An exhibition by a group of 12 Berlin-based studios of architects, designers and engineers at Galerie Judin
13.09. – 15.10.2014

Given today's range of contemporary social, economic and ecological issues in combination with the acceleration of technological change, we are positioned in an inclusive and complex time. HOW SOON IS NOW revisits themes of the legendary exhibition "This Is Tomorrow" held at the Whitechapel Art Gallery in London in 1956, curated by Lawrence Alloway, asking if yesterday’s tomorrow is not today, how soon is now? What values and possibilities can we imagine with a more speculative approach that is unburdened by the constraints of everyday practice? Speculating in antagonistic collaboration HOW SOON IS NOW sets up a programme for the future and presents spatial interventions and manifestos by: Barkow Leibinger, Brandlhuber+, Jesko Fezer, Christoph Gengnagel, Fehling & Gogel , Gonzalez Haase AAS, Konstantin Grcic , J. MAYER H. with Marc Kushner, June-14 | Meyer-Grohbrügge & Chermayeff, Ludwig Leo, Sauerbruch Hutton, and Something Fantastic.

Photo: Something Fantastic
Jochum Rodgers
12.09. – 18.10.2014

Nine Berlin-based artists and architects have been invited by Jochum Rodgers to present contemporary statements in an autumn group show. Berta Fischer, Barkow Leibinger, Thilo Heinzmann, Thomas Kröger, Angela Mewes, Sven Temper, Clemens Tissi, Tina Roeder and Suse Weber – a group of friends among themselves, their practices are grounded in the fine arts, performance, architecture and sculpture, while their respective work is located between the disciplines. Their tendency towards design stems from different interests: experimentation with materials, boredom with the norm, questions of compositions or the joy of provocation. All works in the exhibition are either unique items or editions.

Credits: Clemens Tissi, STUHL STUHL 2, Photo: Thomas Heimann | Suse Weber, Garderobe für eine Marionette, 2013 | Thilo Heinzmann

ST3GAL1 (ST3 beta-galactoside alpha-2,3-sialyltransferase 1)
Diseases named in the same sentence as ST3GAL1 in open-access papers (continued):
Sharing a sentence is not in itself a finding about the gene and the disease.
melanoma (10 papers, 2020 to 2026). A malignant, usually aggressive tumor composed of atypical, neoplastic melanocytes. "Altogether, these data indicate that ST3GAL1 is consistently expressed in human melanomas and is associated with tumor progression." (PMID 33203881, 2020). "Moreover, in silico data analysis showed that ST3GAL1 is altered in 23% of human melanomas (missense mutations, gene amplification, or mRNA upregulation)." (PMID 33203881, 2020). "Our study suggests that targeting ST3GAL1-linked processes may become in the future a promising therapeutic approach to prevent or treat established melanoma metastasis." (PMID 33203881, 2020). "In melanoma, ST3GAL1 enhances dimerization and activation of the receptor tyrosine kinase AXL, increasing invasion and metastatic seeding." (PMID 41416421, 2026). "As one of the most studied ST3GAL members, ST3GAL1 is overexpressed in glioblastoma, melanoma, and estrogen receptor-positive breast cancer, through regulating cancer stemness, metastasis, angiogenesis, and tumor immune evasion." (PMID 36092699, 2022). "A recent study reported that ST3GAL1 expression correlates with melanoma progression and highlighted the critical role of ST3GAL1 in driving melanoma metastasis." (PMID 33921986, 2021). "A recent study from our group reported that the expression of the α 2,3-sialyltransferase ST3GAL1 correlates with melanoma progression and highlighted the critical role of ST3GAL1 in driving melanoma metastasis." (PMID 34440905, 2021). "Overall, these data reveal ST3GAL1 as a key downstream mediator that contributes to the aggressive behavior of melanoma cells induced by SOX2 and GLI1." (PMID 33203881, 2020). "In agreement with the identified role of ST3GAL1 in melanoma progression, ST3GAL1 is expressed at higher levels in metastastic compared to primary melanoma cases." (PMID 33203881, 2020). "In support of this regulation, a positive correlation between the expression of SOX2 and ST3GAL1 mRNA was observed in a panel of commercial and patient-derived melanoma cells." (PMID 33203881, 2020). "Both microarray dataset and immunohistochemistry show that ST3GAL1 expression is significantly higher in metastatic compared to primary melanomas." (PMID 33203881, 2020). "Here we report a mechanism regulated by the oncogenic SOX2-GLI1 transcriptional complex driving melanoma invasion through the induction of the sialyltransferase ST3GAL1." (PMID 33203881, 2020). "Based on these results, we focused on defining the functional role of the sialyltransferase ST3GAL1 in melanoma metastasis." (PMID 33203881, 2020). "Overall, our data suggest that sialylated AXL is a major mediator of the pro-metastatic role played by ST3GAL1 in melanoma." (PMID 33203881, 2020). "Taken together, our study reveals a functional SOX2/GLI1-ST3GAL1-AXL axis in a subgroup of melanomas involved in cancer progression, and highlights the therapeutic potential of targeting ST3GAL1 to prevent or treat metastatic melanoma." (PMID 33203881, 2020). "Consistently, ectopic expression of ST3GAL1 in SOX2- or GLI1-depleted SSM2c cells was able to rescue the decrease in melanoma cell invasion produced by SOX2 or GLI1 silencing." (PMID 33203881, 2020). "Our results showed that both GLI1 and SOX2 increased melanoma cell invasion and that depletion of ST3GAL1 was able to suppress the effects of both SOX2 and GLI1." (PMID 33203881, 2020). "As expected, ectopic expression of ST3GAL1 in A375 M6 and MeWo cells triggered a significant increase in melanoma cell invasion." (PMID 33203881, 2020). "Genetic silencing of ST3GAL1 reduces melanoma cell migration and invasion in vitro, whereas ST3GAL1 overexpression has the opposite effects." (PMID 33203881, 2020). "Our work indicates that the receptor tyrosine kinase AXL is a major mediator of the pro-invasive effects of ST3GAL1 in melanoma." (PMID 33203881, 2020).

Julia Stoschek Collection
05.09.2014 – 01.02.2015

Since 2006, Elizabeth Price has mainly worked with digital moving images, using possibilities of HD-video recordings with live elements, graphic animations, 3D computer animation, text and sound. The main focus, therefore, of her conceptual, institution-critical works has been to examine the significance of cultural artifacts, collections and archives. Each work initially arises from an idea of a place and its history. Price then explores the broadcast variety of sources of material in an analytical approach to the location, and devises alternative narratives in which humans are not the actors. Instead, objects take the place of social occurrences, institutional contexts and collective desires. In this process-based practice, categorizations and referential systems shed their original meaning, develop a life of their own, and expand in time and space through the rearrangement by narration in video. The scenography of the exhibition at the Julia Stoschek Collection corresponds to the videos in that it unfolds in a special rhythmic sequence that includes the interiors and spatial elements of the installation.

Credits: Elizabeth Price, Sunlight, 2013, film still, Courtesy of the artist and MOT International
In order to create the newest item on their menu, the team of Grill Royal has become the first restaurant in Germany to acquire access to speciality Kobe Beef from Japan. Kobe is a subset of meat from genuine Wagyu cattle, whose production is extremely limited and subjected to strict regulations and government supervision. In order to bear the name 'Kobe beef,' cattle must be certified, pedigreed Tajima cattle (Tajima-gyu), as well as bred, raised, slaughtered and assessed by the Japanese Meat Grading Association in the Hyōgo Prefecture around its capital city, Kobe. The degree of marbling must amount to a minimum BMS (Beef Marbling Score) of 6, following the Japanese grading system. Only when all of these criteria are fulfilled does the beef receive the Kobe beef stamp, shaped like a Japanese chrysanthemum blossom, which is a symbol of the Japanese imperial court. At Grill Royal, chef Michael Böhnke will prepare the meat in different and seasonally varying styles, with a main focus on the classic steak grilled on a lava stone for one or more people, known as the Teppanyaki plate. But also pure and marinated versions of carpaccio, or Japanese-inspired dishes such as Shabu Shabu (thin slices) will be on the menu.

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